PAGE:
Edward Snowden is a great hero

Snowden in Russia The whistleblower and the Kremlin

Frederik Rother: He has won awards, films have been made about him and books written - we're talking about Edward Snowden. The former US secret service employee leaked documents to journalists in the spring of 2013 with explosive content: He exposed the massive, worldwide wiretapping practices of the American secret services. For many, Snowden has become a hero, for US politicians he is a traitor.

Snowden's publications continue to have an impact today. And his escape from the US judiciary only came to a temporary end: Snowden has been granted asylum in Russia for exactly five years - albeit for a limited period. Questions to Gesine Dornblüth, Russia connoisseur and former correspondent for Deutschlandfunk in Moscow.

Ms. Dornblüth, Edward Snowden has been in Russia for five years. What do you know about his life there, what is he doing today?

Gesine Dornblüth: He leads a fairly inconspicuous life, but we know very little about him. He seldom gives interviews and if so, only to the international press and not the Russian. He recently gave a lengthy interview to the Süddeutsche Zeitung, where he said: I take the subway, live in an apartment with my girlfriend, and pay rent like everyone else. His exact place of residence is unknown, it has to be somewhere in Moscow or the Moscow area. He earns money with lectures, he says, he is always involved in international symposia and allegedly he also has an IT consultancy contract with a large corporation, but none of this can really be checked.

There was a lot of secrecy

Rother: Snowden's escape in 2013 kept the world in suspense, only when the Kremlin granted him protection did some calm return. At the time you were in Moscow as a correspondent, how did you experience that time?

Dornblüth: Yes, that was a very big vortex. There was this news out of the blue that Snowden was approaching from Hong Kong to Moscow. And there was a lot of secrecy all along. There were puzzles about his whereabouts, after all he was in the transit area of ​​Sheremetyevo Airport for several weeks. Or not, we still don't know, maybe he was somewhere else in between. There were always journalists who went there looking for him and couldn't find him.

We puzzled a lot about the role of the Russian government in all of this. Foreign Minister Lavrov said early on that we had nothing to do with it, we heard about it from the press. There was guesswork about his plans. Snowden tried to travel on to Venezuela, but that failed. And also the entry into Russia five years ago today, that he was granted asylum, that happened quite unnoticed by journalists. Again there was a bunch of colleagues there and somehow he went out of the airport through a back door and no one saw him at all.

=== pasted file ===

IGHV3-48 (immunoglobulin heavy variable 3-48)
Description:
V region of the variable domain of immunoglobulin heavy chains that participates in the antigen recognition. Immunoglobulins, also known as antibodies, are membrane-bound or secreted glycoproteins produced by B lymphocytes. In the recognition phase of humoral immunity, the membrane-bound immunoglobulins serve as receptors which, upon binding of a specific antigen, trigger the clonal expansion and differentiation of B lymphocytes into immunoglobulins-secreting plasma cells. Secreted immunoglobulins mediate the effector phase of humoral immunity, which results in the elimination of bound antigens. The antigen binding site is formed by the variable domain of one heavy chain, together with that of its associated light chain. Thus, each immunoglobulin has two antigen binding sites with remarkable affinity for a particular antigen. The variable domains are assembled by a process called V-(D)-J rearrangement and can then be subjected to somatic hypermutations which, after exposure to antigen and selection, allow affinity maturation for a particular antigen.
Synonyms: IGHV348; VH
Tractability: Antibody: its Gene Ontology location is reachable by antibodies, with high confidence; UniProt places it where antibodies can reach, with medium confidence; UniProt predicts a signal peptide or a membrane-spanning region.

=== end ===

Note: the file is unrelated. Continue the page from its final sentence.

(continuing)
Great domestic political benefit for the Kremlin

Rother: You mentioned the Russian Foreign Minister Lavrov, let's move to the political level. Again and again there is the accusation that Snowden is working with the Russian secret service. What is it?

Dornblüth: It has not been proven, but it is correct, that the Snowden cause ultimately led Obama to cancel his meeting with Putin in 2013. There had been no such thing in decades. As for the secret service, there were always denials, very early on from Putin. He said this isn't our agent, we don't work with him. In the interview I mentioned with the Süddeutsche Zeitung a few weeks ago, Snowden said that the Russian secret service had tried to recruit him when he arrived, that he had very decidedly refused to cooperate and that there had been no further inquiries since then.

What one can say in any case: Snowden is not free in Russia. He was assigned a Russian lawyer who is considered a Kremlin man who campaigned for Putin. And then there was an ominous appearance by Snowden at Putin's televised consultation in 2014. Snowden was also there and gave Putin a head start with the question of whether Russia was also tapping into its citizens en masse, and Putin denied that and said that it was at all not possible in Russia. It was already known that Russia would do that very well.

Rother: How does the Kremlin use the famous refugee?

Dornblüth: Michael McFaul, the then US ambassador, wrote in a book that it was a PR disaster for the USA and a PR coup for Russia. The political benefit was and is immense, much greater than a possible secret service. And above all, it has a domestic political benefit, because since Snowden appeared in Russia and received protection, nobody talked anymore about human rights violations in Russia, or a few, but the world was talking about human rights violations in the USA at the time.

Trump has sharply criticized Snowden

Rother: Let's take a quick look at the USA. In Donald Trump, the country has a president who has repeatedly attracted attention with his pro-Russia tones. Both heads of state met recently. What role does Snowden play here?

Dornblüth: Trump criticized Snowden very sharply before his election, in several tweets but also in a CNN interview. He said that Snowden was a total traitor and that he would be tough on him. And if I become president, Putin will hand him over, I guarantee you that. And strangely enough, Trump has not made this demand publicly since he was president.

Ahead of the Trump and Putin summit in Helsinki, there were now rumors that Snowden might be an issue there. Putin's spokesman, Peskov, said shortly before the meeting that rumors that Russia was ready to extradite Snowden were absolutely inappropriate and that there was no question of them. And we still don't know what Putin and Trump discussed in Helsinki. Snowden is not known to have been approached. So he is still in Moscow and his residence permit is still valid until 2020.